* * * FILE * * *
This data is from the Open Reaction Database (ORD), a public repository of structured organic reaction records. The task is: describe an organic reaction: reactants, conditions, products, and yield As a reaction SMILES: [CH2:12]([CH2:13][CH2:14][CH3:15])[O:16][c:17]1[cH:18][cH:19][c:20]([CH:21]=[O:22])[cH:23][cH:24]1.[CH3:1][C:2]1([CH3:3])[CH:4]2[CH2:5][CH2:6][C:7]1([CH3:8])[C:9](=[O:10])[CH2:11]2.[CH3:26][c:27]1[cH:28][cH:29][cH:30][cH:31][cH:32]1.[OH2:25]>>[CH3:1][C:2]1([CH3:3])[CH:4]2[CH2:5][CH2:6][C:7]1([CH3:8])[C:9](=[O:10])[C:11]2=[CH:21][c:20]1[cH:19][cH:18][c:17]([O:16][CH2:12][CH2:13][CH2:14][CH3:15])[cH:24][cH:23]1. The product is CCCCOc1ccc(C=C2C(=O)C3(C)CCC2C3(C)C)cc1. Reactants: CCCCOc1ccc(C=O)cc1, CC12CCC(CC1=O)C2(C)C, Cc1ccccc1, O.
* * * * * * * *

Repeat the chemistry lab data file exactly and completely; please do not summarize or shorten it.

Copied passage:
This data is from the Open Reaction Database (ORD), a public repository of structured organic reaction records. The task is: describe an organic reaction: reactants, conditions, products, and yield As a reaction SMILES: [CH2:12]([CH2:13][CH2:14][CH3:15])[O:16][c:17]1[cH:18][cH:19][c:20]([CH:21]=[O:22])[cH:23][cH:24]1.[CH3:1][C:2]1([CH3:3])[CH:4]2[CH2:5][CH2:6][C:7]1([CH3:8])[C:9](=[O:10])[CH2:11]2.[CH3:26][c:27]1[cH:28][cH:29][cH:30][cH:31][cH:32]1.[OH2:25]>>[CH3:1][C:2]1([CH3:3])[CH:4]2[CH2:5][CH2:6][C:7]1([CH3:8])[C:9](=[O:10])[C:11]2=[CH:21][c:20]1[cH:19][cH:18][c:17]([O:16][CH2:12][CH2:13][CH2:14][CH3:15])[cH:24][cH:23]1. The product is CCCCOc1ccc(C=C2C(=O)C3(C)CCC2C3(C)C)cc1. Reactants: CCCCOc1ccc(C=O)cc1, CC12CCC(CC1=O)C2(C)C, Cc1ccccc1, O.